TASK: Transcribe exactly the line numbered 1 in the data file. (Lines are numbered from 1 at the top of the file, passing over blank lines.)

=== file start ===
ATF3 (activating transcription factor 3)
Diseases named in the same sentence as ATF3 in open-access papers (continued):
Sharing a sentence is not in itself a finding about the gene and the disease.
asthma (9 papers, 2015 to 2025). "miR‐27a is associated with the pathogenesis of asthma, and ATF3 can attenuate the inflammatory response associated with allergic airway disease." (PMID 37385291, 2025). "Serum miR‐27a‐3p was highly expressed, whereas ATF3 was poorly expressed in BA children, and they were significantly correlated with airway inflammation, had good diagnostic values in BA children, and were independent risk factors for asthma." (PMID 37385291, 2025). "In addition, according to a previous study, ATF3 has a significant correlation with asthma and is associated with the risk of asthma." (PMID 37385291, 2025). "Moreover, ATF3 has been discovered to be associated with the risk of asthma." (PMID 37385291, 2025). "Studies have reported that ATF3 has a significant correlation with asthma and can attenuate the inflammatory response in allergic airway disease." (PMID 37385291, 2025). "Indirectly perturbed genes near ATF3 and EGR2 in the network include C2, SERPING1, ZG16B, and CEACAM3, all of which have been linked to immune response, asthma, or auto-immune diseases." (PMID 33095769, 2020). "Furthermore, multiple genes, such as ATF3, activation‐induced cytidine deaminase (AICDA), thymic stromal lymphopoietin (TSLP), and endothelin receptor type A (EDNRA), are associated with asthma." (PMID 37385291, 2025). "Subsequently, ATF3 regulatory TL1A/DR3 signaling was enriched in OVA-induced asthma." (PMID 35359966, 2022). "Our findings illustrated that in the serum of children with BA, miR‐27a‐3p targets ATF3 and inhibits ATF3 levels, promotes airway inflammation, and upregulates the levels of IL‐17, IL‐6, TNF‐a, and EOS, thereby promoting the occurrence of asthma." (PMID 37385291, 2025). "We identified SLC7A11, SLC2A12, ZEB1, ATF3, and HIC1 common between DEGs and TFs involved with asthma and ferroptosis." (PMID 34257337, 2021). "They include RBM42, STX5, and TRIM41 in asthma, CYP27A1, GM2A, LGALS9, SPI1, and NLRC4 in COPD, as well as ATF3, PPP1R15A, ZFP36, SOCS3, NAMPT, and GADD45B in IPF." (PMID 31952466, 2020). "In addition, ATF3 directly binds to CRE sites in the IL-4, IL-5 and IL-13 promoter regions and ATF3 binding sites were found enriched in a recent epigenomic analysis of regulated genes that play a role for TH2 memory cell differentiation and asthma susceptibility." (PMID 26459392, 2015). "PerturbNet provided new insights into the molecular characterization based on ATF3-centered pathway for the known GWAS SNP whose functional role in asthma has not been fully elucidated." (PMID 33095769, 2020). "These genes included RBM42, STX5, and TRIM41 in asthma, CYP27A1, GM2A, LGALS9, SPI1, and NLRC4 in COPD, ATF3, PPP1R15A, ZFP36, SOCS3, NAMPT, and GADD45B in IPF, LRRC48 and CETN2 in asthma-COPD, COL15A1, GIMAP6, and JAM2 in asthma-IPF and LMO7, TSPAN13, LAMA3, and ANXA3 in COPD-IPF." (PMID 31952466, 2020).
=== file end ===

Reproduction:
ATF3 (activating transcription factor 3)